John McCarthy travels to Aswan, bordering the Sahara Desert, to consider pictures of the ancient temples at Philae. From May 2013.
In 1862 Albert, Prince of Wales, toured the Middle East. At the time it was still predominantly controlled by the Ottoman Empire. As he travelled, his photographer Francis Bedford kept a detailed photographic record of the trip. In this series John McCarthy revisits the scenes of Bedford's photographs - Egypt, Israel and the Palestinian Territories, Lebanon, Syria, Turkey and Greece. He considers how the immediate physical, political and social landscape has evolved during the intervening 150 years.
Some of Bedford's photographs are of widely known locations - the Pyramids at Giza, the Mount of Olives, the temples at Baalbek, the Acropolis - others are of remote hilltops and apparently random buildings, scenes without any obvious significance. Both however hold fascinating and unexpected tales and insight.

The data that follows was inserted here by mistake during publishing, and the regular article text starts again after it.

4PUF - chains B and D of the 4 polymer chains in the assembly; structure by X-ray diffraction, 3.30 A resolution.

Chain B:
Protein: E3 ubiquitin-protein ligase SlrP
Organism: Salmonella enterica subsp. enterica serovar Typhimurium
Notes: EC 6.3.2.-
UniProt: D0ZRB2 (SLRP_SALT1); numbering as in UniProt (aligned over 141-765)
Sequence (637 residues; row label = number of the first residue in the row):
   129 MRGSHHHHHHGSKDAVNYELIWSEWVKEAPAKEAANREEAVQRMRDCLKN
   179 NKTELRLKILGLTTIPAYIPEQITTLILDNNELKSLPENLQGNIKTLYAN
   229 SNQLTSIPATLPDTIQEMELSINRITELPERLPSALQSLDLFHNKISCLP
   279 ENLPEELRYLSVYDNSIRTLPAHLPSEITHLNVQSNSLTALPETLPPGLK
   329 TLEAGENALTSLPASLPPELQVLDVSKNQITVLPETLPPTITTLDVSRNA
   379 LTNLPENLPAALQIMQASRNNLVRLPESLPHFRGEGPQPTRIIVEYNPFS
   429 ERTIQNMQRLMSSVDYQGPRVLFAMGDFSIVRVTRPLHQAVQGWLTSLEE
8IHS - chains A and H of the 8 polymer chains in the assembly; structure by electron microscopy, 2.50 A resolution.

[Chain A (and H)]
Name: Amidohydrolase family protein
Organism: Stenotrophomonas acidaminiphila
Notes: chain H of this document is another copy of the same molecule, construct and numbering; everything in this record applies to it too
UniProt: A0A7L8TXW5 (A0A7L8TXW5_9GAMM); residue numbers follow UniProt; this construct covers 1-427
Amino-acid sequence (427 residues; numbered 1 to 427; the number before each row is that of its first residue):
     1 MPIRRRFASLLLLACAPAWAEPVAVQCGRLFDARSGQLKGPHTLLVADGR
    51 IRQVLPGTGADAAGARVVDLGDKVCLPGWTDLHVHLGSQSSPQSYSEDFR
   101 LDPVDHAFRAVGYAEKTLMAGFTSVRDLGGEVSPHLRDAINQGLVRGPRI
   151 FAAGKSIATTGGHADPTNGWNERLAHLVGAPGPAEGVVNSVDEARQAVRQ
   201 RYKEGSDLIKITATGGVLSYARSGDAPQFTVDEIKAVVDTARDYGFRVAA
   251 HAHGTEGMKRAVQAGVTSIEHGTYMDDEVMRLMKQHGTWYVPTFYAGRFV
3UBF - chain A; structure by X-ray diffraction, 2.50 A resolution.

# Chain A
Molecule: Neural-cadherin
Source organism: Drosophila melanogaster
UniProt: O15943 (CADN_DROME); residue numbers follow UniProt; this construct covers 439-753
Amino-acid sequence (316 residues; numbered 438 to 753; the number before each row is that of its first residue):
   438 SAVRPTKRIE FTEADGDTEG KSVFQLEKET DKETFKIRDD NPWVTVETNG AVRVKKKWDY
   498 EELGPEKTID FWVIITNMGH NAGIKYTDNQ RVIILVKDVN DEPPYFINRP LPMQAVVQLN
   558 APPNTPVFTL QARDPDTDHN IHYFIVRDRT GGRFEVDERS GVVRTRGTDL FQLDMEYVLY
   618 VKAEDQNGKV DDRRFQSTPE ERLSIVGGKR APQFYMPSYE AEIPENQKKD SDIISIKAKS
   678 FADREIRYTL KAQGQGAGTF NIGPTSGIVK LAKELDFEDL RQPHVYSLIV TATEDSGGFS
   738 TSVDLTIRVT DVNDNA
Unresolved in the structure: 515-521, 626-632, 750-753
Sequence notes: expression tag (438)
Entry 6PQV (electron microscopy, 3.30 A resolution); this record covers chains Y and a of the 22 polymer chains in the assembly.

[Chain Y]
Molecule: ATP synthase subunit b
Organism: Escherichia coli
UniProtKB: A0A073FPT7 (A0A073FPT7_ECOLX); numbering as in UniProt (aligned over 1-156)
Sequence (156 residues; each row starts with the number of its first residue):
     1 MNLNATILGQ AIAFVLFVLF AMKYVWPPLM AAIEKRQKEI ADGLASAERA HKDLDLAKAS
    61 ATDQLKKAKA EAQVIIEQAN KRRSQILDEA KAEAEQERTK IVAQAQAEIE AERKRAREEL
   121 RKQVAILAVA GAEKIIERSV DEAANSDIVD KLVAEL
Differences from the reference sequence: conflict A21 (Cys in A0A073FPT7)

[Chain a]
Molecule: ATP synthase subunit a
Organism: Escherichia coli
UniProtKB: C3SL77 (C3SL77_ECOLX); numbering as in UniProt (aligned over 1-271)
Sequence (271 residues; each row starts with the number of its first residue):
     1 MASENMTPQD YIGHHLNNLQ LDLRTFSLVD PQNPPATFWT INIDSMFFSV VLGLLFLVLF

The series will reflect on the rise and fall of empires - the Ottoman, British and French all play their part in these stories. They are now all gone, but the world's powers still seek to influence the politics of the region.
In each episode John McCarthy focusses on two of Bedford's original photographs, revisiting the sites and taking his own pictures of the same scenes today.
In the second programme in this series, John travels up the Nile to Aswan on the edge of the Sahara Desert. Here he considers pictures of two of the ancient Egyptian temples at Philae. The temple structures appear the same as in the original photographs, but today they stand on a different island.
Presenter: John McCarthy
Producer: Kevin Dawson
A Whistledown production for BBC Radio 4
Temple of Athor - commonly called Pharaoh's Bed - and small chapel (13 Mar 1862)
The Temple of Isis and the surrounding structures were built during the late Ptolemaic and early Roman periods (Egypt became part of the Roman Empire in 30 BC). The Kiosk of Trajan shows carvings of the Roman Emperor Trajan (r.98-117 AD) burning incense before the Egyptian gods Osiris and Isis.